Stone of the Month 当月赏石 September
This large Kamuikotan stone was collected in the Ishikari River reportedly in the Meiji period. It was first used as a garden stone, then later brought indoors for display as a suiskei. There are two rounded, naturally formed depressions in the center of this stone with an overflow channel on the lower right side. Mr. Sugo Minetaka, owner of this stone, felt awed by its tremendous natural power and couldn’t sleep for several nights after acquiring this stone. He is amazed by the work that nature can accomplish.
Sugo named this stone “Daisen,” a Buddhist term for a deep mountain or enchanted land that is a state of enlightenment. His father was a monk with the given name Daisen. This stone was selected as one of the 100 best susieki in Japan and displayed at the 8th World Bonsai Convention held in Saitama City, Japan, April 27-30, 2017. It is an exceptionally fine water pool stone with dark eggplant blue color, very hard, and wonderful surface texture.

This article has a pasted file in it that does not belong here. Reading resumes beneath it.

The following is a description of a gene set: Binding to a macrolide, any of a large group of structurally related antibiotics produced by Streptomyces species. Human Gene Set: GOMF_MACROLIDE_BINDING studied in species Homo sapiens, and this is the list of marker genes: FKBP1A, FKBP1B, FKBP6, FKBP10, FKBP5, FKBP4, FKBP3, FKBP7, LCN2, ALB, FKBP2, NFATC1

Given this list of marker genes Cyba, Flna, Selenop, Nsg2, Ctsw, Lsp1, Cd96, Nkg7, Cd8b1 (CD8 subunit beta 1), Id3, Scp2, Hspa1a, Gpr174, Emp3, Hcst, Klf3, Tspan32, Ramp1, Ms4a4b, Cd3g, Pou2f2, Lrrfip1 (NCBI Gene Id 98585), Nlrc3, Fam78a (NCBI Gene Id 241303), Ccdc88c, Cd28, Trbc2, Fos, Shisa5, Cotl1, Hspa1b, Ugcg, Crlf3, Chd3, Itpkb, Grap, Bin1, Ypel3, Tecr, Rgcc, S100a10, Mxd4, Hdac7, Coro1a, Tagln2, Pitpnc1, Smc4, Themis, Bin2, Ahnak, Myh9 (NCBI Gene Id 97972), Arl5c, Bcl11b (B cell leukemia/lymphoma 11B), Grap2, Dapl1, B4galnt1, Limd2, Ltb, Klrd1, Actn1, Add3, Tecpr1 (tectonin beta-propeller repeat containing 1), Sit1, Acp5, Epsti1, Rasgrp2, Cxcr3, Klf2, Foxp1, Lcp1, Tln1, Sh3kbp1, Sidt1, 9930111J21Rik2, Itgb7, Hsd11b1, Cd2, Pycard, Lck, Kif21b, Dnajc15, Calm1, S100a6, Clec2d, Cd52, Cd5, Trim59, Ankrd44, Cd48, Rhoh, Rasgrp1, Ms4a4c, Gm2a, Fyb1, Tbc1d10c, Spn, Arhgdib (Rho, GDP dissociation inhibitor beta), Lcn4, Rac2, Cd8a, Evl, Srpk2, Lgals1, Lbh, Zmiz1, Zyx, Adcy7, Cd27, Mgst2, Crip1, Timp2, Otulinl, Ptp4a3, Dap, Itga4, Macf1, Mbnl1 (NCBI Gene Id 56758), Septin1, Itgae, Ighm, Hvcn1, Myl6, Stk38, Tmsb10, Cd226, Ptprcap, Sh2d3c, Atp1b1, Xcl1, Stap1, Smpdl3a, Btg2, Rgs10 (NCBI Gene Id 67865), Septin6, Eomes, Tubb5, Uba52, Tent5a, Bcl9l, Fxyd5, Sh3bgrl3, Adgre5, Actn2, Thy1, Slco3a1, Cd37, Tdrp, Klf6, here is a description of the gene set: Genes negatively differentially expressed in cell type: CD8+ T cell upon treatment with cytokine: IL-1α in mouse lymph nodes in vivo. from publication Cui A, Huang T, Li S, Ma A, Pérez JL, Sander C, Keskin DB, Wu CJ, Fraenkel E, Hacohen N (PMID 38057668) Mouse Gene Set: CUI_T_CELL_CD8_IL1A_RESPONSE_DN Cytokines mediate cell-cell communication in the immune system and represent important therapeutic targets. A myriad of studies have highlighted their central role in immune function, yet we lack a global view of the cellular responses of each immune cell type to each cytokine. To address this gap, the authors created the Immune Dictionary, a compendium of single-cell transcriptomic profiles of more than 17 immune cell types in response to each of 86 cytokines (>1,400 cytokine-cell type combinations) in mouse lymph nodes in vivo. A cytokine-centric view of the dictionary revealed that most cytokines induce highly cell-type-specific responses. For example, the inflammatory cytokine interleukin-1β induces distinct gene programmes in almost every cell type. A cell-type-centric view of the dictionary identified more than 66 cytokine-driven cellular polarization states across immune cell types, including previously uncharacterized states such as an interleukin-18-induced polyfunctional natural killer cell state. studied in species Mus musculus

Welcome to our New “Classroom!”
This section provides an opportunity to learn more about stone appreciation through the use of our new videos and published articles. The Classroom also contains useful information for stone enthusiasts starting with a Guide to Stone Markets and Shops in China and Japan. Each month, additional videos, articles and other information will be available to help people along on their path to becoming stone connoisseurs.
Featured Book Review 推荐书的评
All Nippon Aiseki Association 30th Anniversary Exhibit
143 pages, No ISBN number. 3500 yen when published.
The All Nippon Aiseki Association joined with the Hokkaido Suiseki Federation to stage a grand 30th anniversary exhibition of natural Japanese viewing stones in the Sapporo Citizens Gallery July 4-6, 2014.
Featured Article 专题
The Kamuikotan Stones of Hokkaido
The jet black and dark green Kamuikotan stones from Hokkaido province have been well known among Suiseki and garden stone enthusiasts since the Meiji era
New! Contemporary Stone Showcase
It is generally accepted that an accent plant should be much smaller than the stone. Perhaps this is an overly rigid rule.